It is well known that ISL-1 is essential to the proper formation and development of the heart. ISL1-positive cells, isolated from embryonic stem cells (ESCs), induced pluripotent stem cells, bone mesenchymal stem cells and embryonic or postnatal heart tissues, have the potential to give rise to diverse cell types in the cardiovascular system, including cardiomyocytes, smooth muscle cells, endothelial cells and pacemaker cells (33-35). ISL-1-overexpressing cardiomyocytes exhibit higher beating frequencies in mouse ESC-derived regions and Xenopus hearts, which are associated with the upregulation of nodal‑specific genes and the downregulation of genes associated with the working myocardium (26). However, ADSCs have high harvesting efficiency and pluripotency potential and, for these reasons, offer promise for biological pacing therapy in the future. At present, to the best of our knowledge, no investigations of biological pacemakers have provided direct evidence as to whether or not ADSCs may be induced to become pacemaker cells via the single ISL-1 transcription factor. Therefore, it is particularly important to examine the role of the single ISL-1 transcription factor in building a biological pacemaker. In the present study, ISL-1 was overexpressed via lentiviral vectors to identify whether a single transcription factor may be sufficient to induce the differentiation of ADSCs into pacemaker-like cells. To identify whether the cells transfected with ISL-1 had the specific phenotypes and functions of pacemaker‑like cells, the outcomes were evaluated through morphological detection, RT-qPCR analysis, western blotting, immunofluorescence and electrophysiological monitoring.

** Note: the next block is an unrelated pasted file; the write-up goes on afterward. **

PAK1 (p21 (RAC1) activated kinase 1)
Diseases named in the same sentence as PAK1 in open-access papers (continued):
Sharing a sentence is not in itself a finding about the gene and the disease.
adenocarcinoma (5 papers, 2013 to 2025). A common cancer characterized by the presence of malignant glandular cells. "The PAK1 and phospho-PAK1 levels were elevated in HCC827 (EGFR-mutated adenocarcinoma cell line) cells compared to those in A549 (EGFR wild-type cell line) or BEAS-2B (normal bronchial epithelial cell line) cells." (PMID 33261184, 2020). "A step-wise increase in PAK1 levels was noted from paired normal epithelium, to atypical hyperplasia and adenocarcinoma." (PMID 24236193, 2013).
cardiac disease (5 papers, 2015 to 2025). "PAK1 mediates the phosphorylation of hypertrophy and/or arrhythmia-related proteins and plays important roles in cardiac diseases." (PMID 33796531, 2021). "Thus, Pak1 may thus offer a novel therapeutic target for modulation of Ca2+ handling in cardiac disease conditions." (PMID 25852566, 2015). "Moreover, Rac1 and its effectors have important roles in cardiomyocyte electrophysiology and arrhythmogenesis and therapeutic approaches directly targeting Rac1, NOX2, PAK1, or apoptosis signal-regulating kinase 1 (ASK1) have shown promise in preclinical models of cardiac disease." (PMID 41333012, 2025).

There are a number of principal methods for inducing cardiomyocyte differentiation in stem cells, including biochemical induction, cardiac microenvironment induction and genetic modification (26). Co-culturing with NRVMs has been demonstrated to generate a model mimicking the physiological microenvironment of the heart following genetic modification by cellular factors, chemical substances, electrical activity and mechanical stretching (36). Studies have demonstrated that direct contact, rather than indirect contact, is more essential for adult stem cells to successfully differentiate into myocardial cells (30,31). Therefore, the transfected ADSCs were directly co-cultured with NRVMs at a 1:10 ratio, in order to induce differentiation of the stem cells in the present study. It was found that the morphology of the ADSCs altered following transfection with ISL-1 and was more irregular following co-culture with NRVMs. The expression of ISL-1 markedly increased the percentage of spontaneously beating ADSCs.